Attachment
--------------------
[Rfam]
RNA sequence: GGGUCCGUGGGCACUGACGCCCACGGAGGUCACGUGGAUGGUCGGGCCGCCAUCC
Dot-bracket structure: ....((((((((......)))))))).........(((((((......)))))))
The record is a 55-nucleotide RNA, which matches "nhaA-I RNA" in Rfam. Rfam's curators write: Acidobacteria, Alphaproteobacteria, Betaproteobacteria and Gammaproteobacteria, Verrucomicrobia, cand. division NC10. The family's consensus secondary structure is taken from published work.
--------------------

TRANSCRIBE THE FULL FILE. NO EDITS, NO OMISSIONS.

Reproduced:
[Rfam]
RNA sequence: GGGUCCGUGGGCACUGACGCCCACGGAGGUCACGUGGAUGGUCGGGCCGCCAUCC
Dot-bracket structure: ....((((((((......)))))))).........(((((((......)))))))
The record is a 55-nucleotide RNA, which matches "nhaA-I RNA" in Rfam. Rfam's curators write: Acidobacteria, Alphaproteobacteria, Betaproteobacteria and Gammaproteobacteria, Verrucomicrobia, cand. division NC10. The family's consensus secondary structure is taken from published work.